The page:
Microsoft BizSpark

The Spark of Genius Series highlights a unique feature of startups and is made possible by Microsoft BizSpark, a startup program that gives you three-year access to the latest Microsoft development tools, as well as connecting you to a nationwide network of investors and incubators. There are no upfront costs, so if your business is privately owned, less than three years old, and generates less than U.S.$1 million in annual revenue, you can sign up today.

More About: bizspark, iphone, mobile photos, postalpix, spark-of-genius




The Spark of Genius Series highlights a unique feature of startups and is made possible by Microsoft BizSpark. If you would like to have your startup considered for inclusion, please see the details here.

Name: Bln.kr

Quick Pitch: Bln.kr lets bands share their music to all their social networks from one platform, as well as gauge audience feedback.

Genius Idea: Nowadays, in order for a band to survive, musicians really have to be skilled at marketing and social media, as well as the guitar, drums or uke (unless they’re super famous and they have “people” — “people” tend to do all that stuff for them). That means utilizing Twitter, Facebook, YouTube and all the other tools at their disposal to get their music out there.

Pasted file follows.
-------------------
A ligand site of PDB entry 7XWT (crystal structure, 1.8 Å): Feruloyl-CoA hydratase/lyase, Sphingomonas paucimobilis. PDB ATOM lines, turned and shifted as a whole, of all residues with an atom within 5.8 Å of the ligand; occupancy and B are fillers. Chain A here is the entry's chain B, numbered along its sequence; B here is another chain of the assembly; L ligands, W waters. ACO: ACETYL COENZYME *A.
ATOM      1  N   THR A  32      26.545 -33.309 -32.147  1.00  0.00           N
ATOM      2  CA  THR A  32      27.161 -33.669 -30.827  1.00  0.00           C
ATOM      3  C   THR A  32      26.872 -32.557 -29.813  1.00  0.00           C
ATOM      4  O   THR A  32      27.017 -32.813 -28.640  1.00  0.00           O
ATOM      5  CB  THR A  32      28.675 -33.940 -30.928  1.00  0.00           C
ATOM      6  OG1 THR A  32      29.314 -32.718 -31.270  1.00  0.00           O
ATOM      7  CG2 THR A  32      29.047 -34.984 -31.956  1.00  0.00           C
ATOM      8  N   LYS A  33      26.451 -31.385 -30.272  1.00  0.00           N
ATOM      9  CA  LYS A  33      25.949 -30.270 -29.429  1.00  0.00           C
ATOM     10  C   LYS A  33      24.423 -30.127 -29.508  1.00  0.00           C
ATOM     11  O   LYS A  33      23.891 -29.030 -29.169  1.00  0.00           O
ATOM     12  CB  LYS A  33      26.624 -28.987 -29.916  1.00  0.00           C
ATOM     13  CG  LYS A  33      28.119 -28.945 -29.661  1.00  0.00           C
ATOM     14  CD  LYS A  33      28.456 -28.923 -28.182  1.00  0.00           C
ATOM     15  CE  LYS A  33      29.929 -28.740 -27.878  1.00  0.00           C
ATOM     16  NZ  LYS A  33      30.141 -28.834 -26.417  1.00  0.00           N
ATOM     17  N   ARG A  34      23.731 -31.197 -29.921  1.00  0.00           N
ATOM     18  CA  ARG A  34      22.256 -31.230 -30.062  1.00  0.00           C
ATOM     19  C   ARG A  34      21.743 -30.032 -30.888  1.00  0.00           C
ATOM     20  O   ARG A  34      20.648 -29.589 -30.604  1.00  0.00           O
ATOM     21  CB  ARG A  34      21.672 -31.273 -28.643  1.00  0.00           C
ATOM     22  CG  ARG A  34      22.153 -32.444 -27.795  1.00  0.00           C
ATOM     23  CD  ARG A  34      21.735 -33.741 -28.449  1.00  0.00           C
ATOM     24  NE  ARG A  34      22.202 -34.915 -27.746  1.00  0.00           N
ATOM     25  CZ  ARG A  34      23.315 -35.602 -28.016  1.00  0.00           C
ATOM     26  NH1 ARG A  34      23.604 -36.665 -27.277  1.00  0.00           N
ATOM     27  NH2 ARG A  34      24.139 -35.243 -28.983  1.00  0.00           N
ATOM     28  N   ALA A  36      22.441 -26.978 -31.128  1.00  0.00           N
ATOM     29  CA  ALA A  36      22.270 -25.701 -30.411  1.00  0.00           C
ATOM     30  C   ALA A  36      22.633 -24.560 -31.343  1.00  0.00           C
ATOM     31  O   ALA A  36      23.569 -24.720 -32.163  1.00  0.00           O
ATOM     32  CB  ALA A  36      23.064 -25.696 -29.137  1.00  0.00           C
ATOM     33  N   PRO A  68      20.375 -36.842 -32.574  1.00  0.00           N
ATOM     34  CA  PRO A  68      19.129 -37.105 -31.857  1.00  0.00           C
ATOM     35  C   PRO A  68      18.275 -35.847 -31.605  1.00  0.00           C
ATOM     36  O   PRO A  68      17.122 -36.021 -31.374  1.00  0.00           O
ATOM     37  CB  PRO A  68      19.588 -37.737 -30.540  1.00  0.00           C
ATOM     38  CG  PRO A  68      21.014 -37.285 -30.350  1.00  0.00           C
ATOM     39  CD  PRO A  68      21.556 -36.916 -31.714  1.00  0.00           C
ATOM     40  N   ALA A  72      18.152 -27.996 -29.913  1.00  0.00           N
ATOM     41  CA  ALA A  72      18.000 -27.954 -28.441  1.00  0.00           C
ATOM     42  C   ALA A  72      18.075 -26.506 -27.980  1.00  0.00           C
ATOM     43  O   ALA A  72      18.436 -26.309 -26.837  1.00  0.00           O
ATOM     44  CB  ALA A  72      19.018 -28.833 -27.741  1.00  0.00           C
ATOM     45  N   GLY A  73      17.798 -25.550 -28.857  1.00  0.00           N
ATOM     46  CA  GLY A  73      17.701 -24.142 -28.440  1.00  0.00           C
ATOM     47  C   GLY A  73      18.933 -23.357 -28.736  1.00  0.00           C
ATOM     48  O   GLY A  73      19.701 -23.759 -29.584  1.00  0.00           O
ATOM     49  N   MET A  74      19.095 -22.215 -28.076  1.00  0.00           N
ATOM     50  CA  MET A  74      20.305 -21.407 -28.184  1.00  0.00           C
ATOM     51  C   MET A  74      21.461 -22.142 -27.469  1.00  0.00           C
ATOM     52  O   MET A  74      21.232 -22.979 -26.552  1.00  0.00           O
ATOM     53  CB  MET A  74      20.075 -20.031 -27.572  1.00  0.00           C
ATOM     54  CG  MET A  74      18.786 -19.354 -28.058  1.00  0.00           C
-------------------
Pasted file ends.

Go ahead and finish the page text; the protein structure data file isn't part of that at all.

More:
Still, even though those tools are so easy that a bunch of sugar-addled teens can use them, it can be hard to employ them all in concert — with ease. That’s where Bln.kr comes in.

Bln.kr is kind of like Hootsuite for bands — a platform that allows musicians to share a song across Facebook, Twitter, etc, as well as track how fans are digging their jams.

The service is rather simple to use: Sign up for a Pro account ($10 per month), and connect Bln.kr to social accounts (Twitter, Facebook, Blogger, YouTube). Upload a track, add a title, cover image, category, tags and download setting (it’s also possible to enable a “Track for a Tweet”-esque feature, which is pretty cool), add a custom message to one’s share and go for it. One click lets a person share the track to all of his or her networks.

Cool bonus: When one shares to YouTube, the service automatically generates a music video with your song and album art on the video-sharing site. Granted, videos that feature only album art are rather boring, but YouTube is still an awesome music discovery tool, so this addition to functionality is pretty handy.

After getting the soon-to-be hit single… let’s call it… “Everyone’s a Winner When Her Heart’s The Prize,” onto the Interwebs, musicians can then track fan feedback using Bln.kr’s “loop,” which displays a real-time stream of plays, downloads, comments, ratings, shares, retweets, etc. It’s also possible to reply directly from Bln.kr — no more toggling between windows.